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  • Scientists have borrowed a new way to navigate ants


    Researchers from the Massachusetts Institute of technology have created an unusual robot. During its development, experts were inspired by the ability of ants to determine the location in the sky. This method was one of the most accurate in comparison with other methods of navigation without the use of GPS.

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    Usually, ants to determine the location are guided by traces of aromas or pheromones, but in the desert, it is not possible to do this — chemicals evaporate under the scorching sun. Therefore, insects have learned to navigate the sky, using polarized sunlight to determine the course and counting the steps taken to calculate the distance.

    The presented robot is equipped with two light sensors with a resolution of only 14 pixels each, supplemented by rotating polarized filters. Tests have shown that this method of positioning does not become less accurate with increasing distance, as other types of navigation without the use of GPS.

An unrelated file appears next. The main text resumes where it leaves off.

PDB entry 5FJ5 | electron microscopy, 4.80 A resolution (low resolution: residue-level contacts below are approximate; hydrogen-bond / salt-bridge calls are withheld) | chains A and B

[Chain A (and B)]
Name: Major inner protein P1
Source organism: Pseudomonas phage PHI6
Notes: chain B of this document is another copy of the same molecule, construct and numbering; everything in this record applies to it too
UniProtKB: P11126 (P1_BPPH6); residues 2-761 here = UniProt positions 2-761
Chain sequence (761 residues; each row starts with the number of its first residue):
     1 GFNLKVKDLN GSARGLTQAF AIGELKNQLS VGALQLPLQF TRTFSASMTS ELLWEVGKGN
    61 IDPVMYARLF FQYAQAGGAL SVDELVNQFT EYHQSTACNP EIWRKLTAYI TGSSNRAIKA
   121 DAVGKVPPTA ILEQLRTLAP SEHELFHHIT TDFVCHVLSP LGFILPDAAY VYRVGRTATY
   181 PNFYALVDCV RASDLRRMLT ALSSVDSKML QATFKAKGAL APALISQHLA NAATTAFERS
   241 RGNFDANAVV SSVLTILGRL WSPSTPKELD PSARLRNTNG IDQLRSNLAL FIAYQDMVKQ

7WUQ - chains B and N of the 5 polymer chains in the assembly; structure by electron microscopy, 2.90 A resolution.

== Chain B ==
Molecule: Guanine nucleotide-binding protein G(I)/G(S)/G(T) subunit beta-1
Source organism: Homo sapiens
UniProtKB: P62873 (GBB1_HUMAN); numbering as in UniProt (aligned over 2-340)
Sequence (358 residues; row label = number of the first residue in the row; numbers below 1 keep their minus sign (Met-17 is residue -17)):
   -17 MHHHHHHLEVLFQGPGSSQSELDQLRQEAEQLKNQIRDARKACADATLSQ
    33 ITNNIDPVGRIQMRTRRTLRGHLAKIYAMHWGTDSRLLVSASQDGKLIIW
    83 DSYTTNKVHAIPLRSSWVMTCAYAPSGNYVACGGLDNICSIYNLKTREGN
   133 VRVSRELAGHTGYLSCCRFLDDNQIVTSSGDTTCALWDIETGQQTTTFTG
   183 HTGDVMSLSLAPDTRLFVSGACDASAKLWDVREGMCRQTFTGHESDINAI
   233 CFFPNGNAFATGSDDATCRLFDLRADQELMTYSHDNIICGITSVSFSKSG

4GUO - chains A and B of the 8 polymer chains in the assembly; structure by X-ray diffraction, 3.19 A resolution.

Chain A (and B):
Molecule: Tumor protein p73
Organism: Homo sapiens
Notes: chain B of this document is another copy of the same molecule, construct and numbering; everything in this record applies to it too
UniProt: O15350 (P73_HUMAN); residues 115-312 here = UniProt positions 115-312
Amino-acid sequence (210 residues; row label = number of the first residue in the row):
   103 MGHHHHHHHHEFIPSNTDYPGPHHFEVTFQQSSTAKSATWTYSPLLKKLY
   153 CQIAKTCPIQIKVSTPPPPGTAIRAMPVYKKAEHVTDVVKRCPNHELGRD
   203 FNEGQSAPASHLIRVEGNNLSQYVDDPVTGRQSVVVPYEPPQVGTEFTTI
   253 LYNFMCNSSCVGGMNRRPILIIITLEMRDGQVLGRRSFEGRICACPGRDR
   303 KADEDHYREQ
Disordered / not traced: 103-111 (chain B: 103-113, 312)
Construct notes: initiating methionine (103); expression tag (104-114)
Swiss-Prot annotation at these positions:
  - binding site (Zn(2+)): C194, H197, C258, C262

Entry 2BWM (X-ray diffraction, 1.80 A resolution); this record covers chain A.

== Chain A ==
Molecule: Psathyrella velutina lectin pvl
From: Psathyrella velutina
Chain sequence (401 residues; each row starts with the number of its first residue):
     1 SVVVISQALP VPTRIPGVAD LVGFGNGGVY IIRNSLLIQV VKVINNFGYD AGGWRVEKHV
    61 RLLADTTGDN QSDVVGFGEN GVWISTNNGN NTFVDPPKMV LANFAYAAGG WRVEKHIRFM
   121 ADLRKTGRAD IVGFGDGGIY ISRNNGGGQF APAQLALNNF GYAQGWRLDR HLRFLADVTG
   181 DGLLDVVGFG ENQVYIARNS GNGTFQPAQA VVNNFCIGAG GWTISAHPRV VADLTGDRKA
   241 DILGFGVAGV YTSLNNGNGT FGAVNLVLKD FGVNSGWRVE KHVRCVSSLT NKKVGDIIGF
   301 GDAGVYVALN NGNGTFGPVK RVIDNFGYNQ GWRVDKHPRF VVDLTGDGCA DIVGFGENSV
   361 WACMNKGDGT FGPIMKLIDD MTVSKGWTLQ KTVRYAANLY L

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    "The average error recorded during the overall trajectory was only 0.67% in lighting conditions, which is similar to the one faced by ants," the researchers said in a report.

    This method in addition to ease of use is quite available. Scientists believe that the system can be used in self-driving cars as a backup in case of failure of traditional GPS navigation.


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